Parts 12-16

# Degrees of Knowledge

by Johannes Kepler ## Part 12: Various degrees of knowledge

Some knolwedge are distant, some close.

The first and closest degree is when I know some line and can show that it is equal to the diameter or that a plane surface, which may be formed in another way, is equal to the square of the diameter.

Here the given measure perfectly, that is of itself and by one act, measures the thing that is knowable.

## Part 13: The second degree of knowledge

This is when if the diameter is divided into a certain definite number of equal parts, or its square is similarly divided, then the line or plane surface we are given is equal to one or more such parts. Such a line is called in Greek ^TjXT| giiKei, expressible in length. Such an area is simply called pt|Tov, expressible. For number is the medium of expression for Geometers.’

We arrive at this degree of knowledge either by description and inscription; or alternatively by its relationship with some other quantity at which we arrive by those means.

On that account, this quality does not determine any quantity; for, as far as I know, it is not sufficient to determine it that I should know something which is compared with it in this way or that for the sake of measurement; I must also know how, that is by what number, it is expressible.

## Part 14: The third degree of knowledge

This is when the line is inexpressible in length but its square is Expressible and belongs to the second degree. It is said to be ^>T|Tfi 6uvdgei, “Expressible in square.”

## Part 15: The Inexpressible Knowledge

Latin translators have rendered this as “Irrational” running a great risk of ambiguity and absurdity.

Let us stop this usage.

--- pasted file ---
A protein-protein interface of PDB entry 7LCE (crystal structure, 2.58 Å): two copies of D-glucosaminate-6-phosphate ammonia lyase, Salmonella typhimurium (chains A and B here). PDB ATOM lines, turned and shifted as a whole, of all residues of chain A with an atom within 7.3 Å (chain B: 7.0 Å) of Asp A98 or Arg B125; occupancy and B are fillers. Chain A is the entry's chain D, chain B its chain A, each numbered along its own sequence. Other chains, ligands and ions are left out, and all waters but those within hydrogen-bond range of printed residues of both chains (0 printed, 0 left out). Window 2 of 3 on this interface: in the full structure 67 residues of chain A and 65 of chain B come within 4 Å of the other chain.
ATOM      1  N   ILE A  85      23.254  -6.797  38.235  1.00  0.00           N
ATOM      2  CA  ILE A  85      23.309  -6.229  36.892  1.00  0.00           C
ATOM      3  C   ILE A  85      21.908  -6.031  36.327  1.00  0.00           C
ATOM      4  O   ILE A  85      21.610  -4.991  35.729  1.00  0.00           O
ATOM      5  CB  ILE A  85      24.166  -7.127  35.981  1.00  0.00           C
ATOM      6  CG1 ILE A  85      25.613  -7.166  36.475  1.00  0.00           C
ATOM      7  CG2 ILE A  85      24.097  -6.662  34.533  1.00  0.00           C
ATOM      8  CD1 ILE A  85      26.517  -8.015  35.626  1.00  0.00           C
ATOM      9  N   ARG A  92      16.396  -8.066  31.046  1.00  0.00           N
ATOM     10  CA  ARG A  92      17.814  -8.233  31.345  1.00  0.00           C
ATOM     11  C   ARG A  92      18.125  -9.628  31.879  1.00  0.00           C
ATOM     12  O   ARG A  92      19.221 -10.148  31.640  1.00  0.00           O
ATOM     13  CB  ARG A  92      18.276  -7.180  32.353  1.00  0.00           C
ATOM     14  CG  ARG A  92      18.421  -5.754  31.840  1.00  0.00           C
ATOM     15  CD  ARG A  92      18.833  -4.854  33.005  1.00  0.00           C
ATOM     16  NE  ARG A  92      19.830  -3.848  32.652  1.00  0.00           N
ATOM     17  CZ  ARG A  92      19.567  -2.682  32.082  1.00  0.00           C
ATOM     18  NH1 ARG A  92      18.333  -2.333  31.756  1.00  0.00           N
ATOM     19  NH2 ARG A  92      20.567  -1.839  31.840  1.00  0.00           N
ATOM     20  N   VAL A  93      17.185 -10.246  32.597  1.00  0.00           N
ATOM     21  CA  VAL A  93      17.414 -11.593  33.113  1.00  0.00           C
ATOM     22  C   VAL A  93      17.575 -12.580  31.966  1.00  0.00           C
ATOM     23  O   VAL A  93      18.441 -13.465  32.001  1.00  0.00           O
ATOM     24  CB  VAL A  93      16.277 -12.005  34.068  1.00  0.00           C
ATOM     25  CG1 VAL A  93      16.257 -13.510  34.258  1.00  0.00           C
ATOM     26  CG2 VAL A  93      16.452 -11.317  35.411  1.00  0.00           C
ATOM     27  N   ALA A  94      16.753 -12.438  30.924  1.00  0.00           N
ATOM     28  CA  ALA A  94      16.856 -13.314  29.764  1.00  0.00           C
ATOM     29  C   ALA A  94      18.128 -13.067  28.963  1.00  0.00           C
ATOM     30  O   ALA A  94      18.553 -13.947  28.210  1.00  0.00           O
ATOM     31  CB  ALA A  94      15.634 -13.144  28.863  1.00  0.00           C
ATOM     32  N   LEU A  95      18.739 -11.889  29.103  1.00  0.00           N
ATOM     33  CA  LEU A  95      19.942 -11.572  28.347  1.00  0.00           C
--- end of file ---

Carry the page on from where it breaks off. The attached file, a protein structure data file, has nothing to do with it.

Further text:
There are many lines which, although they are Inexpressible, are defined by the best computations.

Arithmeticians, by a similar translation, refer to deaf Numbers, that is numbers which cannot speak any more than a deaf man can hear: but under this name they include numbers Expressible only in square as well as inexpressible quantities.

Thus, the fourth degree in order, and the first in fact of inexpressible quantities, is when neither the line nor its square is Expressible; but never theless the Square can be transformed into a Rectangle such that its sides are Expressible at least in square.

This line is called Medial, because it is a mean proportional between two expressible lines commensurable only in square: as when one is Expressible in length and the other only in square; or if each is Expressible only in square, but the ratio between the squares is not that of one square number to another.'^

Such a line is not known or measured by the length of an aliquot part or parts of the diameter, nor is its square [measured by] the square of the diameter; but neither can the two lines between which the Medial is a mean proportional both together be measured by the Diameter; but as for the squares of these lines, these finally can be measured by the square of the diameter.

The square of a Medial [line] is also itself called Medial, whether it takes the form of a square or turns into a Rectangle: so we have this other type of Area, following the Expressible area: And the following kinds [of area] can be distinguished into these two types of area, the Expressible and the Medial.^*^

## Part 16: Individual Lines

We now come to different individual lines, through the combination of pairs of lines which themselves also introduce new degrees of knowledge.

For let us cut either a diameter, or a line commensurable with the diameter at least in square and thus Expressible, or even a Medial line; I say let us cut if into two unequal parts, or let there be made up, from sections of any two such parts of any kind, either by the addition of parts, or by having their squares formed by addition, or subtraction, of such [parts], two lines, I say, that are of different types: they will either be commensurable with one another in length; or, although incommensurable in length, nevertheless commensurable in square.

Here, though the individual lines clearly have moved away from commensurability, yet when some of them are combined, either by their squares being put together, or by their being taken as sides to a Rectangle, they make up areas, [such as] those already described, no less than do those [lines] which are commensurable with one another.

Since the combination of two such completely incommensurable lines may take many forms, each sinking lower and lower, we shall not be able to assign every pair to a single degree.

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